Point of Departure: Jazz, Dance and Improvisation

Professor Melanie George
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While art-making examined through the lens of democracy can be an exercise in totalitarianism or dictatorship, improvisation provides an entry point for the performer and observer, allowing multiple responses. The soloist’s role is elevated to one of active citizenship, from performer to composer. This notion reflects historian, Carl Becker’s view that democracy’s “… fundamental assumption is the worth, dignity, and creative capacity of the individual, that the chief aim of the government is the maximum of individual self direction…” The dance ‘citizen’ should be given an opportunity to engage, dialogue with, and personalize the work. The end goal is to cultivate individual responses. If democracy involves the free exchange of ideas and power derived from the people, then its artistic embodiment is improvisation.

Jazz music, and by extension dance, is widely accepted as a uniquely American and democratic art form. Jazz dance choreography and education have strayed from the rich relationship between jazz music and dance. The roots of jazz dance are social, a scored response grounded in individuality. The improvisational approach to ‘riffing’ on movement mirrors the jazz music composition model; individual interpretation is encouraged, and improvisation, as a vehicle of virtuosity, is expected. While the contemporary jazz dance model promotes virtuosity, often, its means is via codified vocabulary. Style and individuality are sacrificed; athleticism is emphasized over artistry. As dance critic Clive Barnes comments, “…the improvisational skills of dancers are generally no match for jazz musicians… it would certainly be fascinating if this last perilous barrier between jazz and dance could be surmounted.”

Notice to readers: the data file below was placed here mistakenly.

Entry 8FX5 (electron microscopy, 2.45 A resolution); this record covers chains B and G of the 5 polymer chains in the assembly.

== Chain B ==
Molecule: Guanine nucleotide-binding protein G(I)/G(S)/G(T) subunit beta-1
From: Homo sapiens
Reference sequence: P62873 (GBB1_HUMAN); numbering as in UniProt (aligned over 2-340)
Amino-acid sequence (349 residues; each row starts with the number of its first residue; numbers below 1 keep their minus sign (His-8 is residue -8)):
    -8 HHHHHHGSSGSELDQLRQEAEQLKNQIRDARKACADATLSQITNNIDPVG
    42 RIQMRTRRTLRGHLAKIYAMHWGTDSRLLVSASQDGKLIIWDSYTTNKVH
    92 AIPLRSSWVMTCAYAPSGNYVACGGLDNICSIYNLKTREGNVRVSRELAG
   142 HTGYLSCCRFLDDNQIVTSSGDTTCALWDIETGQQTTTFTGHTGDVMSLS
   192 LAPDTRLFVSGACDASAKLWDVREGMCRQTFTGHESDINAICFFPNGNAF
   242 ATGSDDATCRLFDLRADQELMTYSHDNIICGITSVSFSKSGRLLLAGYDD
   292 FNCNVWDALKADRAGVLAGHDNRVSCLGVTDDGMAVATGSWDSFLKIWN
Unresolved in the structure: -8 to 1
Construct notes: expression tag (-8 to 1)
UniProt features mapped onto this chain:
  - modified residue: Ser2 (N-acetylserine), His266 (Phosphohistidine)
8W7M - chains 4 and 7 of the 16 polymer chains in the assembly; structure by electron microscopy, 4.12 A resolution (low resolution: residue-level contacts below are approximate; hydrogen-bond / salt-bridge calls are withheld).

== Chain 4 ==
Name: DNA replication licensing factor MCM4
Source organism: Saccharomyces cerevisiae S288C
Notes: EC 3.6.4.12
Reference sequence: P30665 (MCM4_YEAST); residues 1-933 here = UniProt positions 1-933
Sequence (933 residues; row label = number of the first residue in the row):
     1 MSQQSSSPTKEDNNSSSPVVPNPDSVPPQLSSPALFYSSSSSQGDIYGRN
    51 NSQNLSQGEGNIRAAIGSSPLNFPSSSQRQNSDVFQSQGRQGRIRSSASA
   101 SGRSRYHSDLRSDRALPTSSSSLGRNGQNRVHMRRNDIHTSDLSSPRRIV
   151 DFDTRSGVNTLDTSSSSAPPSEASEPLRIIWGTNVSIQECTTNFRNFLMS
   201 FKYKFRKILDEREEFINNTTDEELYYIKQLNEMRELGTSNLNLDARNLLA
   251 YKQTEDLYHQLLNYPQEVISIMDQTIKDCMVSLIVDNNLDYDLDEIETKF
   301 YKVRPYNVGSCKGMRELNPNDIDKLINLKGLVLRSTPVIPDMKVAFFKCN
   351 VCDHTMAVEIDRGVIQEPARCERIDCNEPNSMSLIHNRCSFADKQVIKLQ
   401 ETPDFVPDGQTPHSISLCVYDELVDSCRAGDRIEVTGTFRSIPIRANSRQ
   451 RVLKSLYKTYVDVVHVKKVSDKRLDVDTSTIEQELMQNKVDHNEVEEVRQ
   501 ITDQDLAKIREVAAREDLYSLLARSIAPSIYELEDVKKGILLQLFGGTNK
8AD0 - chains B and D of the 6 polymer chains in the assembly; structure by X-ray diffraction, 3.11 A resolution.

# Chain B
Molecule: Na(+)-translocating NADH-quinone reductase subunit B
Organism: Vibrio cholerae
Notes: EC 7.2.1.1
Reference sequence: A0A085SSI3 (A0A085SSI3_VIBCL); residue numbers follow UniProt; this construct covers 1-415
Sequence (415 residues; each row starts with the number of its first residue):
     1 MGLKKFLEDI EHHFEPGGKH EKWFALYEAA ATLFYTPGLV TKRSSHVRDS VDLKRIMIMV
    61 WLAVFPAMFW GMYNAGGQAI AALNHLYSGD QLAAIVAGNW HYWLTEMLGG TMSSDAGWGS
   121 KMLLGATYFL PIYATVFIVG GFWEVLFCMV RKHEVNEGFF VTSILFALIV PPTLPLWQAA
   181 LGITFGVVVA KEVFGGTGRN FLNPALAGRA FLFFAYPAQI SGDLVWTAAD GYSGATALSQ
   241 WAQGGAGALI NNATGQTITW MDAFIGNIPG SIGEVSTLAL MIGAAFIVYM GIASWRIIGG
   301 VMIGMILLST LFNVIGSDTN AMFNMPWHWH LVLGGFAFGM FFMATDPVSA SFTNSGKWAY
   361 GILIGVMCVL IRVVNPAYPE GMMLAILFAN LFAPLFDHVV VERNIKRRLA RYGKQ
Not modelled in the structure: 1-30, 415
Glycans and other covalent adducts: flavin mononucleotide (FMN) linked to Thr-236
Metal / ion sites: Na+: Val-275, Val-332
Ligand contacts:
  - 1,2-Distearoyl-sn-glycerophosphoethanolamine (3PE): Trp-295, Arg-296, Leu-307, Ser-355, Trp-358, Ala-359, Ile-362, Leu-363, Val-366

The format consists of a 20-minute lecture on the relationship of jazz dance and music and the roles of creator, performer and observer and a 40-minute, interactive session where workshop participants will improvise with jazz movement vocabulary and repertory. Movers of all abilities are welcome.

Keywords: Jazz, Dance, Music, Improvisation, Democracy
Stream: Arts Education
Presentation Type: Workshop Presentation in English
Paper: A paper has not yet been submitted.

Professor Melanie George

Assistant Professor, School of Theatre and Dance, Kent State University
Kent, Ohio, USA

Melanie George is a performer, choreographer, writer and teacher. Ms. George received her BA in dance from Western Michigan University, and her MA in dance and Graduate Certificate in Secondary Teaching from American University. Her choreography spans many genres, including works in concert dance, theater, musical theater and voice. Her performance history includes Dance Nonce Dance Company, Boris Willis Moves, the first annual Detroit Electronic Music Festival and the CBS broadcast of the 2002 Kennedy Center Honors. Ms. George has an extensive teaching history, including administrative and instructing positions with American University, The Roeper School for the Gifted and Talented, and the Washington School of Ballet. She continues to conduct research on the topics of minstrelsy, metacognition and interdisciplinary arts education, and jazz dance history and pedagogy. Ms. George supervises the dance education program at Kent State University.

Ref: A06P0388